With a volatile streak of energy, this French drama is much more visceral and meaty than most. It examines its themes with real blood and guts, not always successfully but giving us plenty to chew on. Frankie (Riaboukine) is a cop on a forced holiday to spend time with his two daughters–teen rebel (Guinand) and adorable 5-year-old (Hinderchied)–who live with his mother (Jansen) and younger brother (Cervo). Back home he falls into his old carousing ways … and then after a 15-year absence his other brother (Blancan) appears, and doesn’t seem quite right in the head.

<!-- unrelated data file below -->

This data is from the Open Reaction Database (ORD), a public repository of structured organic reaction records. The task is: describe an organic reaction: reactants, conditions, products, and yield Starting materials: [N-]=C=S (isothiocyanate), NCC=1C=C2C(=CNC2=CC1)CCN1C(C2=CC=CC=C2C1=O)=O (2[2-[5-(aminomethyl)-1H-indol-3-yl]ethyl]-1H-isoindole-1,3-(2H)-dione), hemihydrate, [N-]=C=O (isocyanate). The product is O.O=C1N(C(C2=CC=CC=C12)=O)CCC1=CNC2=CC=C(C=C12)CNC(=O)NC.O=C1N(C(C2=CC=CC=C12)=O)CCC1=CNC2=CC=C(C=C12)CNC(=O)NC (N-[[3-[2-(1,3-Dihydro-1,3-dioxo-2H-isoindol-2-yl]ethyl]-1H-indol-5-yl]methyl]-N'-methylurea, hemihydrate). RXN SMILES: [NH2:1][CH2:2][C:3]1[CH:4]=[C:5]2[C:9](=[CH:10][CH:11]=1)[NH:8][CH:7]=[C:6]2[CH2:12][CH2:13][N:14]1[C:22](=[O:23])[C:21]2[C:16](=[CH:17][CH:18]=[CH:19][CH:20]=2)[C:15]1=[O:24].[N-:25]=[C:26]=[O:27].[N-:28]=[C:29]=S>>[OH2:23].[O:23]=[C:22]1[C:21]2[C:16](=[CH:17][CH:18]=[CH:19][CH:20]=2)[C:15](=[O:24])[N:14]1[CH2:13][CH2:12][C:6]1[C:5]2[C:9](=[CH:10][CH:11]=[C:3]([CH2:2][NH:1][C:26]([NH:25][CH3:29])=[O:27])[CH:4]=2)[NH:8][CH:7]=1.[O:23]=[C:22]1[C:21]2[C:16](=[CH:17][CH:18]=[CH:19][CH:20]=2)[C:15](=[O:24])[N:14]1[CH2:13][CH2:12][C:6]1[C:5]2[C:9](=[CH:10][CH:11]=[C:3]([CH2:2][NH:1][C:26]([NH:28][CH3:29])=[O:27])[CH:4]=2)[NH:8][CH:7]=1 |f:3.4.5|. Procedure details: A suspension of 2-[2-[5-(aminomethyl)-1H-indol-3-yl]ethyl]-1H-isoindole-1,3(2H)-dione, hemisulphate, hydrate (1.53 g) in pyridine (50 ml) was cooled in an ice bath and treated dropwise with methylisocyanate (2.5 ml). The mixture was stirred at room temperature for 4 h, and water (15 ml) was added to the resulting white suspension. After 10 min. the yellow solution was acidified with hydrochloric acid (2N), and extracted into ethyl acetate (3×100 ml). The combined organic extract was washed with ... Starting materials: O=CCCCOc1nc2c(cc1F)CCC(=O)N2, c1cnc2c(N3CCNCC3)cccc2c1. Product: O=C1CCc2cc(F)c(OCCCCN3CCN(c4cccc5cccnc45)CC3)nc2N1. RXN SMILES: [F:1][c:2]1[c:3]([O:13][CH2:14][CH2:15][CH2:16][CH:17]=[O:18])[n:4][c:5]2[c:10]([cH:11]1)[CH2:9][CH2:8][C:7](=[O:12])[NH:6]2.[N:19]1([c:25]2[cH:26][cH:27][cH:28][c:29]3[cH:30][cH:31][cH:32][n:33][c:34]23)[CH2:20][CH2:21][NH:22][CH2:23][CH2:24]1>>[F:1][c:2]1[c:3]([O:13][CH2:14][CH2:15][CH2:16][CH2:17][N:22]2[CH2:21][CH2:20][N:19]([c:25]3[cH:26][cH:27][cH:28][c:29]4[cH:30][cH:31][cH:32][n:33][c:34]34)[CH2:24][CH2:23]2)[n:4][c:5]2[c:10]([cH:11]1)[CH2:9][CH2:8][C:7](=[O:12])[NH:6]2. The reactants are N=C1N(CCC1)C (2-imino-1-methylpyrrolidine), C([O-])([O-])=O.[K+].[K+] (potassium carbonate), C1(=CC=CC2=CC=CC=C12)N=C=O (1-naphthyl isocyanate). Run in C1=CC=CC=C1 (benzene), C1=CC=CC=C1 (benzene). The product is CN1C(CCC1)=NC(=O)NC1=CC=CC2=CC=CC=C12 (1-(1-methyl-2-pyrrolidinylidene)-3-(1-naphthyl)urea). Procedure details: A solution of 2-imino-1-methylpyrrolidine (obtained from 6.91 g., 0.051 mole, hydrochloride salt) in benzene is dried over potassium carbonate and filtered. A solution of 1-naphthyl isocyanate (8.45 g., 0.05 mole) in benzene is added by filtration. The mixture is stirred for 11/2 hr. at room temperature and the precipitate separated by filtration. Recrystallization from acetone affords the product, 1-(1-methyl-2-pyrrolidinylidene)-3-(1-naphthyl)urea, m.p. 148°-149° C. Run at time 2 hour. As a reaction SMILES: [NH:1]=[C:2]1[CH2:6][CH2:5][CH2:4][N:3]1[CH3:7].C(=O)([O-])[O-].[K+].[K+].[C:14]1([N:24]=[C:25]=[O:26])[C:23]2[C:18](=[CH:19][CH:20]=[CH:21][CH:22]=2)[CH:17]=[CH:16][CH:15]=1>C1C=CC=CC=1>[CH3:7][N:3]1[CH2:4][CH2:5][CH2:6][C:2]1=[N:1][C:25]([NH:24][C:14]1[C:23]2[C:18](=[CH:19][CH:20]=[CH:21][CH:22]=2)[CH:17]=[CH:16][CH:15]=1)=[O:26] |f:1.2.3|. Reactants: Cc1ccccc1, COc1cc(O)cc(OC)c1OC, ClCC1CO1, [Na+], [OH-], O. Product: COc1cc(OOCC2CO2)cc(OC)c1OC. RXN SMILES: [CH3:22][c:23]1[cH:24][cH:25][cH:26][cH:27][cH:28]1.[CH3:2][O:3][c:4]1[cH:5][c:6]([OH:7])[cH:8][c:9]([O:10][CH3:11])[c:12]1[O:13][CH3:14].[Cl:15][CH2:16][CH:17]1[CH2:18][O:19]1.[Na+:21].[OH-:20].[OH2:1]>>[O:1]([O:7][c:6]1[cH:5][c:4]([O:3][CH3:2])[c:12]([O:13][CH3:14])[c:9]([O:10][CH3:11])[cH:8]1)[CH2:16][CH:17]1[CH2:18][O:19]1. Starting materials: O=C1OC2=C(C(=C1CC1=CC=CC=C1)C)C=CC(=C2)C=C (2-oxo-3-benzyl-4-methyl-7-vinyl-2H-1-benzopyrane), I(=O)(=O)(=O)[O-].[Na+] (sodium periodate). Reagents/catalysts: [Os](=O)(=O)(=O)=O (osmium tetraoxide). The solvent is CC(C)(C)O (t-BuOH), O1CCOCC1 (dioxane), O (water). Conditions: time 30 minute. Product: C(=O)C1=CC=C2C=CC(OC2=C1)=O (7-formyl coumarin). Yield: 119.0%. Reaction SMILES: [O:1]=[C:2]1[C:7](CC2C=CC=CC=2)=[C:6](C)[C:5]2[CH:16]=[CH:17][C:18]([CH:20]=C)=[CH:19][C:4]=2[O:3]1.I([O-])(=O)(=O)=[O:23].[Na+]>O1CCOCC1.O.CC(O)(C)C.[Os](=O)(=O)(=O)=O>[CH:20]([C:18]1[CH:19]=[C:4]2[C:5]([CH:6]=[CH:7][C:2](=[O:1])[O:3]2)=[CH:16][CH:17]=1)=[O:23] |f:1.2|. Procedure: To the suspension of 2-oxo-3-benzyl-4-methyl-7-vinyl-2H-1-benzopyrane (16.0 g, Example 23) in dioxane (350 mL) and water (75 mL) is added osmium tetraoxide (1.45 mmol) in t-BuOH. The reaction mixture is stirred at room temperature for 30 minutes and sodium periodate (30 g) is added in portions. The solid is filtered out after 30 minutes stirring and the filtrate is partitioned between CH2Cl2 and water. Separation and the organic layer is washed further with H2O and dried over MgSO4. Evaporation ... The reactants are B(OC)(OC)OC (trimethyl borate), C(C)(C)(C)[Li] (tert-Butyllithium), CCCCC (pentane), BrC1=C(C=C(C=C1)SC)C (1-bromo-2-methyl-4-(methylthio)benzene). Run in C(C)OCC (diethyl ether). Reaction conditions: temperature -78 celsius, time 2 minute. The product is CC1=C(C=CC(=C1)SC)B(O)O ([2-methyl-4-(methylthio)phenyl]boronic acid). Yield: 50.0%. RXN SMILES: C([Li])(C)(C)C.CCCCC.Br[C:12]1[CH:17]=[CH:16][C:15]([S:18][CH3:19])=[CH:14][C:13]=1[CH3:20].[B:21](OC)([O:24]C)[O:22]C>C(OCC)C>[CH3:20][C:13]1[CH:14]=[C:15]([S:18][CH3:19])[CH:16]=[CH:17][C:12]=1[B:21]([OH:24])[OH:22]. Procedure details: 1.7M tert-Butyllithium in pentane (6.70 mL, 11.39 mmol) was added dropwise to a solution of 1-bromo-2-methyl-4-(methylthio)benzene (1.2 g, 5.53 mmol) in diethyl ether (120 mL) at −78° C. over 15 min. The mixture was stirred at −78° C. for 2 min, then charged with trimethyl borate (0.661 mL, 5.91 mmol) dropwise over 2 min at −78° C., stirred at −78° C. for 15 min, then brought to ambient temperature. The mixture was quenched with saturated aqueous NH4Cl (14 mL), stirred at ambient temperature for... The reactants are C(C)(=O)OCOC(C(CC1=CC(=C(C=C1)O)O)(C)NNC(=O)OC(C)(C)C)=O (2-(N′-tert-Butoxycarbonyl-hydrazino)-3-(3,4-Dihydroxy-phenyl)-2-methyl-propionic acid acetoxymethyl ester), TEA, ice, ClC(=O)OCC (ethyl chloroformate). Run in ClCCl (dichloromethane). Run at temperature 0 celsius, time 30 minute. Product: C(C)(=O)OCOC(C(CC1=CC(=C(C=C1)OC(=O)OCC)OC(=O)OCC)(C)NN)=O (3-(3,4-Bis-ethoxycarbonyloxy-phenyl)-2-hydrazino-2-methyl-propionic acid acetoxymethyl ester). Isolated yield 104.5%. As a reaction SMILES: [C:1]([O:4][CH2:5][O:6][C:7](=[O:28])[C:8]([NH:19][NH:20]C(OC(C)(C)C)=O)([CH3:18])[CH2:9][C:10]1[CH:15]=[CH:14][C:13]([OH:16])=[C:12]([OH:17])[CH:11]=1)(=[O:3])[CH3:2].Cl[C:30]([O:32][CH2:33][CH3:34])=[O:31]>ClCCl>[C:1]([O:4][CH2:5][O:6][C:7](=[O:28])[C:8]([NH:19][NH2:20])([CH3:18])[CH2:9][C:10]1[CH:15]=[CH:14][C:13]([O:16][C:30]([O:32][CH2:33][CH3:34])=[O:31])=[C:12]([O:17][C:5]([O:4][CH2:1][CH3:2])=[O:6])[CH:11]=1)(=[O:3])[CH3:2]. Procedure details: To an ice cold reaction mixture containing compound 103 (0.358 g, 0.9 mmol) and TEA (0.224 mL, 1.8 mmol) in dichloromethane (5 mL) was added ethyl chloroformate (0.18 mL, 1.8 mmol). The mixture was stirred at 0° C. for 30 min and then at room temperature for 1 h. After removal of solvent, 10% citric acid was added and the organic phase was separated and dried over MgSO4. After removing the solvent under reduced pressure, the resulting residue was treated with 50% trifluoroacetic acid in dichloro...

There’s an overwhelming physicality to this film that makes it almost hard to watch. The contrast between the two brothers and the two young sisters is strong stuff, with the younger brother right in the middle, choosing his course. These separate stories merge remarkably. It’s all a bit constructed–and some key plot points are annoyingly skipped over–but there’s a terrific, unpredictable level of tension that grows from the beginning, combined with a deepening sense of impending tragedy. This astute examination of the legacy of violence through three reunited brothers is reminiscent of the devastating 1998 Australian film “The Boys”…although this film is less tightly constructed, more heartbreaking and ultimately perhaps just a little more hopeful.